Catalyst::Authentication::Credential::Remote - Let the webserver (e.g. Apache) authenticate Catalyst application users


    # in your

        'Plugin::Authentication' => {
            default_realm => 'remoterealm',
            realms => {
                remoterealm => {
                    credential => {
                        class        => 'Remote',
                        allow_regexp => '^(user.*|admin|guest)$',
                        deny_regexp  => 'test',
                    store => {
                        class => 'Null',
                        # if you want to have some additional user attributes
                        # like user roles, user full name etc. you can specify
                        # here the store where you keep this data
    # in your Controller/ you can implement "auto-login" in this way
    sub begin : Private {
        my ( $self, $c ) = @_;        
        unless ($c->user_exists) {
            # authenticate() for this module does not need any user info
            # as the username is taken from $c->req->remote_user and
            # password is not needed     
            unless ($c->authenticate( {} )) {
              # return 403 forbidden or kick out the user in other way

    # or you can implement in any controller an ordinary login action like this
    sub login : Global {
        my ( $self, $c ) = @_;
        $c->authenticate( {} );


This module allows you to authenticate the users of your Catalyst application on underlaying webserver. The complete list of authentication method available via this module depends just on what your webserver (e.g. Apache, IIS, Lighttpd) is able to handle.

Besides the common methods like HTTP Basic and Digest authentication you can also use sophisticated ones like so called "integrated authentication" via NTLM or Kerberos (popular in corporate intranet applications running in Windows Active Directory environment) or even the SSL authentication when users authenticate themself using their client SSL certificates.

The main idea of this module is based on a fact that webserver passes the name of authenticated user into Catalyst application as REMOTE_USER variable (or in case of SSL client authentication in other variables like SSL_CLIENT_S_DN on Apache + mod_ssl) - from this point referenced as WEBUSER. This module simply takes this value - perfoms some optional checks (see below) - and if everything is OK the WEBUSER is declared as authenticated on Catalyst level. In fact this module does not perform any check for password or other credential; it simply believes the webserver that user was properly authenticated.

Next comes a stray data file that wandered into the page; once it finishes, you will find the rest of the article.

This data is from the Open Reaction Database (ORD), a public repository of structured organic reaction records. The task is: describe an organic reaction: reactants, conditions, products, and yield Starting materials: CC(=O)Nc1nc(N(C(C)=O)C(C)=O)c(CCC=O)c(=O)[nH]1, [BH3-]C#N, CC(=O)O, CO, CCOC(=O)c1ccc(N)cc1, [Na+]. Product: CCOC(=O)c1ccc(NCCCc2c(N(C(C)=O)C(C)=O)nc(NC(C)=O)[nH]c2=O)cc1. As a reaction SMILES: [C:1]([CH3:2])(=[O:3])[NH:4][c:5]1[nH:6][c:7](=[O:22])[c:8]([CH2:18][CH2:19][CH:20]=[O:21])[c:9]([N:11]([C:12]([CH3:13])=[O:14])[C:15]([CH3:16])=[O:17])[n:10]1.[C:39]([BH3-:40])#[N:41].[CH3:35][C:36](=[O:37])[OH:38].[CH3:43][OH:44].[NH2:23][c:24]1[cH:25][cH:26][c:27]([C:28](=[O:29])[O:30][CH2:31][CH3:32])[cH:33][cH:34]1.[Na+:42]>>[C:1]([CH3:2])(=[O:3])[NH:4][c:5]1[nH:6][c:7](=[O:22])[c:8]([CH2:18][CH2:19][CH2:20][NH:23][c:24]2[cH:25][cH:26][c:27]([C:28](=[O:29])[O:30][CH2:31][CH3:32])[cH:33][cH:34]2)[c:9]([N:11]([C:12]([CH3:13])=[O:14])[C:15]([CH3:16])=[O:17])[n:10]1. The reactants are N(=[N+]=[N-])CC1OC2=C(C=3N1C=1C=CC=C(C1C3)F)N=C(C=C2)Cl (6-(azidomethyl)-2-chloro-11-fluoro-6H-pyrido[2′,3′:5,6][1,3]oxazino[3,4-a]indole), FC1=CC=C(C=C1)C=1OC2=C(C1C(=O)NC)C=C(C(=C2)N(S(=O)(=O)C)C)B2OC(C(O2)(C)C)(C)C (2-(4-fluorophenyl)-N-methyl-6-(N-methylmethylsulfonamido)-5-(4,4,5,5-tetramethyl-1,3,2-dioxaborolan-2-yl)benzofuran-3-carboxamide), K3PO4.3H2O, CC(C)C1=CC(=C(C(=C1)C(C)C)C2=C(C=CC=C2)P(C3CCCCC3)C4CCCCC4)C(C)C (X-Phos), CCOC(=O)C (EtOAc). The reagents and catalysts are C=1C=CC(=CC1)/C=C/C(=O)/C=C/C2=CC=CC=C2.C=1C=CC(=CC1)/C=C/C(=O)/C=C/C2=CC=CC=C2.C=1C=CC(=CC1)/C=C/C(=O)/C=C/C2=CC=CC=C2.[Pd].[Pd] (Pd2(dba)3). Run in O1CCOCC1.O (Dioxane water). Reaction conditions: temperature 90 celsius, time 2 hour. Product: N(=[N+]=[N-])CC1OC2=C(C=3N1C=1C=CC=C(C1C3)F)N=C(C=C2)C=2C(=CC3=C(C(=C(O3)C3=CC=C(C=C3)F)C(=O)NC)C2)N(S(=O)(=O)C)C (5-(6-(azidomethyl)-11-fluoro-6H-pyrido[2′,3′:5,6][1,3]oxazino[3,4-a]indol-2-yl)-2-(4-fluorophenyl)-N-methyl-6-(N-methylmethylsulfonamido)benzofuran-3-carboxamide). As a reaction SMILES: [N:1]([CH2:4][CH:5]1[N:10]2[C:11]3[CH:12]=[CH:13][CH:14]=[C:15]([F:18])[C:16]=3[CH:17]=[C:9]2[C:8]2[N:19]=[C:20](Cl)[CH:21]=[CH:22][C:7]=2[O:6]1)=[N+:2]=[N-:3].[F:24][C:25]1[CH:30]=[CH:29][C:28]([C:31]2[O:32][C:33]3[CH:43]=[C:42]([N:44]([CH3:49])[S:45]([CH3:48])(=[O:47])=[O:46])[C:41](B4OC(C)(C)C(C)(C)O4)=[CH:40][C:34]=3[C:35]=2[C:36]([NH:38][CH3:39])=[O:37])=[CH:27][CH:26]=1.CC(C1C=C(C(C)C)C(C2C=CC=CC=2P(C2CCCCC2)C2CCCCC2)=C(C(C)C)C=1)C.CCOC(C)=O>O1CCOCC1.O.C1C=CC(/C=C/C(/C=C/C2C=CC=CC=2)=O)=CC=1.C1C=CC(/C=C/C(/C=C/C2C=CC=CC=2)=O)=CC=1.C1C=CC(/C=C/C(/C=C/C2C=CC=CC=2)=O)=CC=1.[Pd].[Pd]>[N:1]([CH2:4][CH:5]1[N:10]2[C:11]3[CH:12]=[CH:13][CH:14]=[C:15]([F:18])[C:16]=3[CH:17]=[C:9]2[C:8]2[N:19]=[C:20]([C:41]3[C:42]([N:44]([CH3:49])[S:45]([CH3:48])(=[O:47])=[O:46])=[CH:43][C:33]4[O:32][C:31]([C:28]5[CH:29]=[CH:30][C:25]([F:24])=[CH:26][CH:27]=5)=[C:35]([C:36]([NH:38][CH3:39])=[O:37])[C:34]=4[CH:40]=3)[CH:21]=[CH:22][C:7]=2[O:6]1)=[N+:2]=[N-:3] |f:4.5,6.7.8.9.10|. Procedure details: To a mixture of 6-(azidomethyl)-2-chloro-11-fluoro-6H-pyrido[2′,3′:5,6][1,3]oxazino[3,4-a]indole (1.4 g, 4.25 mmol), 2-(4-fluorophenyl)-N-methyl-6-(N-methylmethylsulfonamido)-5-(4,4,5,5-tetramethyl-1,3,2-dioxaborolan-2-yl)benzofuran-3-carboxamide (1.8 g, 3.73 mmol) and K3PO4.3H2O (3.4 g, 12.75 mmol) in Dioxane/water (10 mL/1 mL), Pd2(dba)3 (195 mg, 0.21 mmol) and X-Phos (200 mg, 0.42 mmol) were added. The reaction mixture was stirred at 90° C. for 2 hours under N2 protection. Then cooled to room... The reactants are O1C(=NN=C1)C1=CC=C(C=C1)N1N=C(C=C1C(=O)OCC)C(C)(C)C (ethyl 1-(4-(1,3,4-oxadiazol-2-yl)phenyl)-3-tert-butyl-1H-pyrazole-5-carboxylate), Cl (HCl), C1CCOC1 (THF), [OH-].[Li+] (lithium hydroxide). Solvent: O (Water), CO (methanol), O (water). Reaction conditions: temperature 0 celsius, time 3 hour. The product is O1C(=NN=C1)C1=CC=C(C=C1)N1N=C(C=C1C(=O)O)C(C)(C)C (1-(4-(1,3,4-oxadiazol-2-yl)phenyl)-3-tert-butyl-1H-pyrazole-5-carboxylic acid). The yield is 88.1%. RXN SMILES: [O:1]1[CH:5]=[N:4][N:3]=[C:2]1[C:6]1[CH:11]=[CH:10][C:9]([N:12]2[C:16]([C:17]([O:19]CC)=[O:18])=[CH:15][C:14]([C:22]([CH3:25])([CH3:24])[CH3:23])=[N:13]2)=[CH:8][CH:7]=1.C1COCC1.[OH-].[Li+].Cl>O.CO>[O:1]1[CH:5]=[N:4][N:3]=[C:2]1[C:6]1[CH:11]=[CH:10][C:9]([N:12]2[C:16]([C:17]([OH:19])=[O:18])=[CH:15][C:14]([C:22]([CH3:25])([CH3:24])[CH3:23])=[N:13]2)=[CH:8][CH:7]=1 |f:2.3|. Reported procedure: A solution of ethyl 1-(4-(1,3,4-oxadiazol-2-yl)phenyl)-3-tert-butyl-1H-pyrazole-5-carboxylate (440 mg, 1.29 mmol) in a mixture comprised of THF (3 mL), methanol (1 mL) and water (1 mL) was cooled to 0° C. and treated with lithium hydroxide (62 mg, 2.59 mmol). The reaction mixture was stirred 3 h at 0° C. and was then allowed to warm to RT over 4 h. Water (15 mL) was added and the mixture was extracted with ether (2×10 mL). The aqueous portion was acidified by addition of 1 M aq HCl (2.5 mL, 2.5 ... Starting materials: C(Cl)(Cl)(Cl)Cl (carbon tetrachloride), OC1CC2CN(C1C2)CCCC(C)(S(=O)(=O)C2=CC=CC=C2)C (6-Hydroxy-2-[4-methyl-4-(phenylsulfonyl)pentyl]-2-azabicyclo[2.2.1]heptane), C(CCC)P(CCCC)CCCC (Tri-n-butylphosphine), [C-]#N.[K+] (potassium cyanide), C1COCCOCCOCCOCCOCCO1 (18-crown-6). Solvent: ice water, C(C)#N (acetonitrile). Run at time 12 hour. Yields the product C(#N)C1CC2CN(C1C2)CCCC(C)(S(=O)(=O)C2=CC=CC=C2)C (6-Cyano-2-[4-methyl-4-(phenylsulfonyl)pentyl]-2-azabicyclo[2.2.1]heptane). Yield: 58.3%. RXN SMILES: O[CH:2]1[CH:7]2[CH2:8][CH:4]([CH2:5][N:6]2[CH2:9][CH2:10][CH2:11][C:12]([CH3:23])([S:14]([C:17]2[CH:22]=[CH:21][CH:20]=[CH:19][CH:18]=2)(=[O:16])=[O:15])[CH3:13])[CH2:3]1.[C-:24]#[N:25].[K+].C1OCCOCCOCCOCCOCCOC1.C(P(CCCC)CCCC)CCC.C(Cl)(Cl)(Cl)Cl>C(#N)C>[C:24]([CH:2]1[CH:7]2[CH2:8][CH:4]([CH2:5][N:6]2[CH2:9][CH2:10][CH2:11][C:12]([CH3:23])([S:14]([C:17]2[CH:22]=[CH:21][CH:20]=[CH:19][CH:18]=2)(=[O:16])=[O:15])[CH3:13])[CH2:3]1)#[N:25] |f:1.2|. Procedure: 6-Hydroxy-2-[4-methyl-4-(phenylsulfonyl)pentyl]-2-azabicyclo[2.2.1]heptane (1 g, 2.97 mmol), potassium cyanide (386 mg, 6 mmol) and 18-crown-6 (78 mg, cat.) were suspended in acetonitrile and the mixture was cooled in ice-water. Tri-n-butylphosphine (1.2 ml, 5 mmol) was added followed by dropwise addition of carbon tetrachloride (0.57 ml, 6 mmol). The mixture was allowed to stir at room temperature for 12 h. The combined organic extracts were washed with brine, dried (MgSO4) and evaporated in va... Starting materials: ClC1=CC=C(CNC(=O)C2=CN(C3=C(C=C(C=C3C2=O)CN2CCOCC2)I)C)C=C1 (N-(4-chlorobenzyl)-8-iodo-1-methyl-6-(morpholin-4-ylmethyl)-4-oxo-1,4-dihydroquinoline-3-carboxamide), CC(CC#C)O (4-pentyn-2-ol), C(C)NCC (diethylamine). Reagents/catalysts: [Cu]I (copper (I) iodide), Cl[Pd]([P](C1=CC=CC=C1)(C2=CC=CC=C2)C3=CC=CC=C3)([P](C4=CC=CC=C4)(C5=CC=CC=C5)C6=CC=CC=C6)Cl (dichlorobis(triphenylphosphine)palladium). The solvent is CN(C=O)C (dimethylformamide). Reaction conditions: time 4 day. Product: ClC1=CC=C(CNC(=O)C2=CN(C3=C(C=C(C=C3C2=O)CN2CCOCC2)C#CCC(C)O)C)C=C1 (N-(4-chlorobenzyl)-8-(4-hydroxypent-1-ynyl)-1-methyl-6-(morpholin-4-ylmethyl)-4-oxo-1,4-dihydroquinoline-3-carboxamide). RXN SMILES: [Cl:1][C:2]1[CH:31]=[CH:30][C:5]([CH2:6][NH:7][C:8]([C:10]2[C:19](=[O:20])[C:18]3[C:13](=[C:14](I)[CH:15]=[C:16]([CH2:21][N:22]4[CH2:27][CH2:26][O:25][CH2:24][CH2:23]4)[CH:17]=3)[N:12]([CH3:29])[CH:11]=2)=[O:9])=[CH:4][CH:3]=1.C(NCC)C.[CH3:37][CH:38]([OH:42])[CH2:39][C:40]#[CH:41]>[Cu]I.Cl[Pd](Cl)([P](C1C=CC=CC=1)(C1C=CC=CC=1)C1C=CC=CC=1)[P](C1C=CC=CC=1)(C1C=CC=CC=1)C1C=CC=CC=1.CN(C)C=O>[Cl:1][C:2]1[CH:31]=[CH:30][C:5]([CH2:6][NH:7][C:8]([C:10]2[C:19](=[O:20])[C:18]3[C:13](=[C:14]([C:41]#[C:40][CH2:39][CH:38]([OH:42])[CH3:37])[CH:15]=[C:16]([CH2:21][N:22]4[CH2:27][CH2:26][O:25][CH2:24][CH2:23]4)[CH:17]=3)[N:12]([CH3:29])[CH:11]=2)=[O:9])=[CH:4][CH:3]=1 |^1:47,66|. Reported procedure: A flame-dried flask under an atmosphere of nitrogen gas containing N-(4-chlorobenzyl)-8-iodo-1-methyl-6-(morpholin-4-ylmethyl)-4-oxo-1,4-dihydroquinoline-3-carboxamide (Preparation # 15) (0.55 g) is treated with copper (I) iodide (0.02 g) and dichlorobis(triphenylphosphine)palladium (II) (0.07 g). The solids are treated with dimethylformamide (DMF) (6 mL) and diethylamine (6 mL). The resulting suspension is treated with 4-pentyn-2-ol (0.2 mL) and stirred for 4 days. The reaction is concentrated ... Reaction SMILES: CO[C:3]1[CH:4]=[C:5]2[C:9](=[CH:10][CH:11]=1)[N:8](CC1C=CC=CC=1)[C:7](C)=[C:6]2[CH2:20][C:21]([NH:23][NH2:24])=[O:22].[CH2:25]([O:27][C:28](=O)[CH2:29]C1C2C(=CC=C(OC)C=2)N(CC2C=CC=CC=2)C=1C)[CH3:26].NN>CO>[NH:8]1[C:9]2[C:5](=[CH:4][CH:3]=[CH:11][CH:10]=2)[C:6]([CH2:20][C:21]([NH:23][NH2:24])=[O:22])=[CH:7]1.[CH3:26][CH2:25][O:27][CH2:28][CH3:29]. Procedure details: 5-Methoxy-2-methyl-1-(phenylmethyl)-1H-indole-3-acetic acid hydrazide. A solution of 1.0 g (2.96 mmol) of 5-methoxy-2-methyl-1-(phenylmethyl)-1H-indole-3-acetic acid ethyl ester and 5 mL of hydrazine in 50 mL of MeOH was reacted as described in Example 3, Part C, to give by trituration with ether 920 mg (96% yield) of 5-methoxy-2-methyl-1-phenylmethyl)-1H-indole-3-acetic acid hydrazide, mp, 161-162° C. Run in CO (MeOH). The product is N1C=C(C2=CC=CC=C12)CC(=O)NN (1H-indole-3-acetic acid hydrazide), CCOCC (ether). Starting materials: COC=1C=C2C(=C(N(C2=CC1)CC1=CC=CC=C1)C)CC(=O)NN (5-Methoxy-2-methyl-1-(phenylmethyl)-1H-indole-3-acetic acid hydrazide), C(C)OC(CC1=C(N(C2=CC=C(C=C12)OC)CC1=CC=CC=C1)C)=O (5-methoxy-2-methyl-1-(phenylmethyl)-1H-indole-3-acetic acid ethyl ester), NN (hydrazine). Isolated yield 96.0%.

This config item is REQUIRED.

class is part of the core Catalyst::Plugin::Authentication module, it contains the class name of the store to be used.

The classname used for Credential. This is part of Catalyst::Plugin::Authentication and is the method by which Catalyst::Authentication::Credential::Remote is loaded as the credential validator. For this module to be used, this must be set to 'Remote'.


This config item is OPTIONAL - default is REMOTE_USER.

source contains a name of a variable passed from webserver that contains the user identification.


BEWARE: Support for using different variables than REMOTE_USER does not work properly with Catalyst 5.8004 and before (if you want details see source code).

Note1: Apache + mod_ssl uses SSL_CLIENT_S_DN, SSL_CLIENT_S_DN_* etc. (has to be enabled by 'SSLOption +StdEnvVars') or you can also let Apache make a copy of this value into REMOTE_USER (Apache option 'SSLUserName SSL_CLIENT_S_DN').

Note2: Microsoft IIS uses CERT_SUBJECT, CERT_SERIALNUMBER etc. for storing info about client authenticated via SSL certificate. AUTH_USER on IIS seems to have the same value as REMOTE_USER (but there might be some differences I am not aware of).